Absurdly Driven looks at the world of business with a skeptical eye and a firmly rooted tongue in cheek.
I'm not entirely convinced by the science of happiness.
This is partly because I know a lot of unhappy scientists.
Then again, people have become so obsessed about whether they're happy or not that it's inevitable a science will arise to explain to them that they're not, coupled with some fine (allegedly) scientific advice about how they can get there.
I was, therefore, joyous to read some of the thoughts of London School of Economics professor Paul Dolan.
He's the author of a book called Happiness by Design.
I'm sad that I missed it, but I was happy to see he gave a comprehensive interview to The Telegraph.
There, he offered suggestions that made a lot of (common) sense.
Well, some of them.
He explained that looking at your happiness on a moment-to-moment basis is saner than examining your whole macro life outlook and despairing at all the mistakes you've made.
Dolan's next thought is that the perfect mixture of pleasure and purpose will bring you happiness. (What if pleasure is your purpose? Do you have a problem?)
Finally, Dolan says that experiences only make us happy if we're in the moment with them, paying attention to what's going on.
Really? I thought that experiences exist so that you can photograph them and instantly post them to Instagram.
Naturally, Dolan is full of tips.
If you're writing self-help books, you constantly need to invent more.
Otherwise, all the books will sound the same and it'll seem like you're only helping yourself.
Still, there's one piece of advice that I feel sure some people will blanch at.
Dolan says you should cut out anything that doesn't make you happy.
For him, it means he doesn't take the family on long vacations because "they're basically childcare somewhere else."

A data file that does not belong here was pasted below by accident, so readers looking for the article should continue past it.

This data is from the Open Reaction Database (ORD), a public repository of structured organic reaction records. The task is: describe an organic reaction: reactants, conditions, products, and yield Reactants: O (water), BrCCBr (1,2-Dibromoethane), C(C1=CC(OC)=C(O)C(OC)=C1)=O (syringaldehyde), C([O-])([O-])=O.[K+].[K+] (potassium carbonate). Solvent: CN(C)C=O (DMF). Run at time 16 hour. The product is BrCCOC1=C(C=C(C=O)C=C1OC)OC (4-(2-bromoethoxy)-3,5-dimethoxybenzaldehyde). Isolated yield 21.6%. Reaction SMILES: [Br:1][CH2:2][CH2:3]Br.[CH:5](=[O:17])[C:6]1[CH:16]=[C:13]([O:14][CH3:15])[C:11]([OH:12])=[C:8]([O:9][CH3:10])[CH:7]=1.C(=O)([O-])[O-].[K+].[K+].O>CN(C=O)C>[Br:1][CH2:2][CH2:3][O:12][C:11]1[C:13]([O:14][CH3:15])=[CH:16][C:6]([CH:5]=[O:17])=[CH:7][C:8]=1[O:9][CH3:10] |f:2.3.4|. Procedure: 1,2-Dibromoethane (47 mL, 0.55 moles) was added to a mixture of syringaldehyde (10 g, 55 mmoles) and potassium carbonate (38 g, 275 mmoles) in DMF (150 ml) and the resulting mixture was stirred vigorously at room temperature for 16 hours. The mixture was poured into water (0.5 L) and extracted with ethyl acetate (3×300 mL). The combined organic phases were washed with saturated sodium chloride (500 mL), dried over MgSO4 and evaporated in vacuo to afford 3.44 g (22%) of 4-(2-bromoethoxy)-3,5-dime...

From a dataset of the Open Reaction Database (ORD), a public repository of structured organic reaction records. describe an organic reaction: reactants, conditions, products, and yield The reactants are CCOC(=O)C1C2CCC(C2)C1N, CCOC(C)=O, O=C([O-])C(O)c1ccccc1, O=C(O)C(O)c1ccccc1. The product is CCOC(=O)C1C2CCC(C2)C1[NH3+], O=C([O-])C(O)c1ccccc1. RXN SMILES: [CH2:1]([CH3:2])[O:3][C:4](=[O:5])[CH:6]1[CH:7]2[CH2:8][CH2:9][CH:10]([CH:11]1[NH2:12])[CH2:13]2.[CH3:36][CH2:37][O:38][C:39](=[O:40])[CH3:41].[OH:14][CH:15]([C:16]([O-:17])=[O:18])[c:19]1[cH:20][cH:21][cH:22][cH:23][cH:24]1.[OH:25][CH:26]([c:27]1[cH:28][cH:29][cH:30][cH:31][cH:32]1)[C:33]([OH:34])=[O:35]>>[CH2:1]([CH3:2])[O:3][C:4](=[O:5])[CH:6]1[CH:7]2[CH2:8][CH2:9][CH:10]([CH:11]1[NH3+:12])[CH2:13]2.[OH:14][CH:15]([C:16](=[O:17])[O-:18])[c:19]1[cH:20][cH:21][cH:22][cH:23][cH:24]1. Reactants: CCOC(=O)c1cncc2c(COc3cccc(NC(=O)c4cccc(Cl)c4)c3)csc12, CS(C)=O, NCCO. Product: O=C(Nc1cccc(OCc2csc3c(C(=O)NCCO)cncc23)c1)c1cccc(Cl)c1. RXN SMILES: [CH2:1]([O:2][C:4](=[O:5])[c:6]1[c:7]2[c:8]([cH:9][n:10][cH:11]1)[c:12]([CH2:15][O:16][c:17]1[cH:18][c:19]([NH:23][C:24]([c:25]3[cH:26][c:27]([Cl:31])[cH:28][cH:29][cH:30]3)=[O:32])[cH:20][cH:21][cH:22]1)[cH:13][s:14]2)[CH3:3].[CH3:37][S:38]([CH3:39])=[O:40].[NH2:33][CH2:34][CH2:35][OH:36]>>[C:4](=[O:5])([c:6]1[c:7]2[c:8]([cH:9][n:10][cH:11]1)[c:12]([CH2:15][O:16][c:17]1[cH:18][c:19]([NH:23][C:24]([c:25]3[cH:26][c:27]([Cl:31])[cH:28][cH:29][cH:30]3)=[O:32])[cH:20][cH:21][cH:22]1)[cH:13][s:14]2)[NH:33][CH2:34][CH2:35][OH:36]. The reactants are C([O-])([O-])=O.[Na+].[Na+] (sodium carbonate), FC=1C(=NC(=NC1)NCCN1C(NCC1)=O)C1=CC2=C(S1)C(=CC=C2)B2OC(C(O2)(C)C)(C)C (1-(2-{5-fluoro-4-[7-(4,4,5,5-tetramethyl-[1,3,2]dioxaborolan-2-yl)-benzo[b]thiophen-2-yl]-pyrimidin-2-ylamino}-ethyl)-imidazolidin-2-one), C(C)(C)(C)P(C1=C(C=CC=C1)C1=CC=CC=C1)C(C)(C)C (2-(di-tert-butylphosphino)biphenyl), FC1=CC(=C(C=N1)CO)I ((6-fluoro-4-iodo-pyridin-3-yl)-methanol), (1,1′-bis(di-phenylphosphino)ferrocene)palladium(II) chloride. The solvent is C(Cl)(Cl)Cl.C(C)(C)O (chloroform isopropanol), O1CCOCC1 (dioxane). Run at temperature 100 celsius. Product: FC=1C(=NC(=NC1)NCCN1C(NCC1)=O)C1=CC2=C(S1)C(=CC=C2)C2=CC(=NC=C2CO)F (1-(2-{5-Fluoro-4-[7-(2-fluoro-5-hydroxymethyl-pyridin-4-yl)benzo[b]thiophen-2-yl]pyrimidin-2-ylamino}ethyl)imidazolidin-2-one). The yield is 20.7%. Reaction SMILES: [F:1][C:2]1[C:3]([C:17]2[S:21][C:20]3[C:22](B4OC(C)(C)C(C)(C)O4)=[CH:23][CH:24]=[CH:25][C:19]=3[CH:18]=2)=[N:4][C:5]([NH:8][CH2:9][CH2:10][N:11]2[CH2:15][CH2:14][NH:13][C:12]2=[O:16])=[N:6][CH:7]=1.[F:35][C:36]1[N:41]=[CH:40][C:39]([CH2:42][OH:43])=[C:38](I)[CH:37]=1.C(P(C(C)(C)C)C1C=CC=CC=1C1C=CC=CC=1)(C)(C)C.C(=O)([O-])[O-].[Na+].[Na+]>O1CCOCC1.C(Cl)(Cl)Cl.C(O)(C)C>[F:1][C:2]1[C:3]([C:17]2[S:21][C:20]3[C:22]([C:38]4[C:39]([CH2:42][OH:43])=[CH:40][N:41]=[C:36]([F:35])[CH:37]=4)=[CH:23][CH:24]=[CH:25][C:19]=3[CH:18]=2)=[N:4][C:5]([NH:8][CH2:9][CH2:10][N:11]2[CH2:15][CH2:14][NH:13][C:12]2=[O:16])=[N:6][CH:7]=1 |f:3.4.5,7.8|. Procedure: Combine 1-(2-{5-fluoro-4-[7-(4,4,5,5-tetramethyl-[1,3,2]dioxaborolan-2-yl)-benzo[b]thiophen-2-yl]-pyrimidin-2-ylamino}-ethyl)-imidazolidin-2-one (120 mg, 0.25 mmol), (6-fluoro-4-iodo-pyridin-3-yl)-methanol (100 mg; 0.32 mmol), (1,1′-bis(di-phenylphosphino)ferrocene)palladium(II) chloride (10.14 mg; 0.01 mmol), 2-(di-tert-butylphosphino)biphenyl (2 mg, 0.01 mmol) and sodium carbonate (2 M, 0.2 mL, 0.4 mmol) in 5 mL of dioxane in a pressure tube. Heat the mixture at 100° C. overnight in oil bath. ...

Does that mean you're not supposed to do this either? What will your family think of you? Surely, they won't be happy. And when they're not happy, you're not happy, right?
How can Dolan bear it?
I always thought, naively perhaps, that the idea of taking the family away for a long time might be a good thing.
Not only does it allow the members of the family to frolic a little, but it also allows the parents to breathe some fresh air and drink some slightly different wines from the ones they usually get at the supermarket.
Moreover, if one follows Dolan's other tenets, isn't the idea to just find the happiness on a moment-to-moment basis, rather than assume that one's vacation will merely be one long, painful stretch of childcare somewhere else?
Perhaps your children will suddenly be enchanted by a certain couscous they've never tried before.
Perhaps they'll delight in Taiwanese ice cream or Uruguayan beaches.
Some might worry that Dolan is masking his unhappiness by writing books about its opposite.
Actually, talking of books, here's another indicator that might make you concerned: Dolan says he doesn't read novels.
Oh, I hear you cry. This man has trouble escaping, doesn't he?
He's too wrapped up in the fripperies of real-world rationality to disappear into another world entirely.
It can't be easy to be a happiness professor and be happy, I suppose.
Or perhaps he's just been working too hard and needs a long vacation.